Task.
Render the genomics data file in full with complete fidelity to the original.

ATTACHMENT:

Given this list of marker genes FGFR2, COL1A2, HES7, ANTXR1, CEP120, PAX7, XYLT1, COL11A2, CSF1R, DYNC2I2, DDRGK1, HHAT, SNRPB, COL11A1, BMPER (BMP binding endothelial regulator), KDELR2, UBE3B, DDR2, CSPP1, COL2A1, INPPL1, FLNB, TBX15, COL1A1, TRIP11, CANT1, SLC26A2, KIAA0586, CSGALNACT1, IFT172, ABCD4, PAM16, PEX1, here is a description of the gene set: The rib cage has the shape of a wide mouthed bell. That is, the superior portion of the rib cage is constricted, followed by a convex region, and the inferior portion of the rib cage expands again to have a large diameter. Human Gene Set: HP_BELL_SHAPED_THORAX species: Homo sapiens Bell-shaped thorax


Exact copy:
Given this list of marker genes FGFR2, COL1A2, HES7, ANTXR1, CEP120, PAX7, XYLT1, COL11A2, CSF1R, DYNC2I2, DDRGK1, HHAT, SNRPB, COL11A1, BMPER (BMP binding endothelial regulator), KDELR2, UBE3B, DDR2, CSPP1, COL2A1, INPPL1, FLNB, TBX15, COL1A1, TRIP11, CANT1, SLC26A2, KIAA0586, CSGALNACT1, IFT172, ABCD4, PAM16, PEX1, here is a description of the gene set: The rib cage has the shape of a wide mouthed bell. That is, the superior portion of the rib cage is constricted, followed by a convex region, and the inferior portion of the rib cage expands again to have a large diameter. Human Gene Set: HP_BELL_SHAPED_THORAX species: Homo sapiens Bell-shaped thorax